S t e p h a n i e Y o u n g & T a n y a B r o l a s k i
t o l e r a b l e / s w e l lI. that's why everyone is drinking water and nothing added, shy of introductions. she is hot, in this light. however I'm nothing special. I know, I know the trees behind it when I was stuck in traffic, turned around and she was still, looking for a taxi with sunglasses on. no shoeshines for the weak and no bartender. no inscription or fine lines for you for example you've been smudged. here we are with no posse she's got her jacket over her shoulders or call it a wrap, I could never do that, I want her more than I want to be her. I could wiggle but I don't dance, sweet or I did already. get some limes, I'm ready to start, she's hot, a shot, or on ice. your drink interrupted, clacking about and the drink is more delicious than the poem which you can see through, put to sleep. couldn't, even a little, sweeten her: black goes a long way, perhaps we'll all be in it. marvelous text. the redheads keep tricking me and likewise turning on her own oh, I'd like to think so. having been put to sleep, you learned things. what did you expect? belligerent, take a sip now and how to be expressive in public when top hats are funny and evening dress, to die for. I won't fall for that fleeing angels bit, that attention to detail, mother and child. that old sudden hand trick.
II. do it well. dove grey and down a path in profile. a large abstract that overwhelmed: I meant that ending, say it seemed a little artificial, ah, well, it's time for a drink, swell. she's very popular but what is she? art for sure, a fitted jacket thanks to a little book remains, an idea across her intelligent forehead. you'd not get bored in conversation, or a visit to the studio would ravish. I mean ravishing, neither is she interested, saying / goodnight. private like, in a phonebooth. a consistent surface, her voice modulates at the appropriate level but for a smudge when she swallows, smoky and medicinal. I could settle for an angelic interruption up the stairs and otherwise, she's in the corner with a boyfriend who is allowed, he is allowed to move his hand down her back with his eyes set so closely together, I can't stand it. in a synthesis of open doors for example, wandering his eyes down her spine. gestural as in he told her, sutured, his secret. she's got it, there's a name for that. a little piece in two voices and I already hate both, he's got them in his hands. tie me off lady, violet, I'm fragrant. little gun in my throat. it's a mystery why, she's taking a lot of notes, does that scare you? a parallel experience, monogrammed initial that is a bitch, a houseguest. hoary. if you have to be there to be cared for, leaning against the wall if you have to you could lose a lot of things and still get heavy, no longer clear. the smudge goes: she sips succinctly. I recognized that word and smiled sideways. hey, and in the backseat of my car through the deep. an insider secret, a row of bottles you know the name for this, you feel it approaching some numbered edge, call it money if you don't and you don't call. exhaled and sometimes.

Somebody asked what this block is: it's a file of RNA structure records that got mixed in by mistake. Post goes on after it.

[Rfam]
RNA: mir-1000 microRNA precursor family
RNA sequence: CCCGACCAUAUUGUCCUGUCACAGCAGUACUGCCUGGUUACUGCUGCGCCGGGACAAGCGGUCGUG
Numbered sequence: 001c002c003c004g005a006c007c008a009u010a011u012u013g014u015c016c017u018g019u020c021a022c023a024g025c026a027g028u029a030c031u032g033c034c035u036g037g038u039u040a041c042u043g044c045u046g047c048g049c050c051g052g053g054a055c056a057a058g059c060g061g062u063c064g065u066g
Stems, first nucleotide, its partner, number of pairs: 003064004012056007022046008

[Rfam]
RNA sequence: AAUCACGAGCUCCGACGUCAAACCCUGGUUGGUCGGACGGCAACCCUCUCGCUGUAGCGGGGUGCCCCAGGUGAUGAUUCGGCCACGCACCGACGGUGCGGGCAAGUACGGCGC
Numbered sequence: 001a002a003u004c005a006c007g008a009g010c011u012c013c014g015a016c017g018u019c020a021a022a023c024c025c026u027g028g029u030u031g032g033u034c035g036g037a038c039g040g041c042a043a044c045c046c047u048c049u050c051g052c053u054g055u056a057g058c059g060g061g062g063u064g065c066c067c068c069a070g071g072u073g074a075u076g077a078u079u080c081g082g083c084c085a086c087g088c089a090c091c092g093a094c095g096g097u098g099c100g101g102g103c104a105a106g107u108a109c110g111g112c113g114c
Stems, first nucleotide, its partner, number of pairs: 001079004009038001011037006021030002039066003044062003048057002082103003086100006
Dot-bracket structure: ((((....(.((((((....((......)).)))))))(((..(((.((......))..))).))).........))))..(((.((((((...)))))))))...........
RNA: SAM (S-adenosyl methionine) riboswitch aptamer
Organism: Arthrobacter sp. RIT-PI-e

Tanya Brolaski received a B.A. in Modern Literature from UC Santa Cruz in 1998 and is currently an MFA candidate at Mills College in Oakland. Her work has appeared in the Red Wheelbarrow and Syllogism 4. She lives in Berkeley. Stephanie Young's work has appeared or is forthcoming in Chasepark, Indiana Review, Mirage Period(ical) and Comet Magazine. She is a MFA candidate at Mills College and poetry editor for 580 Split.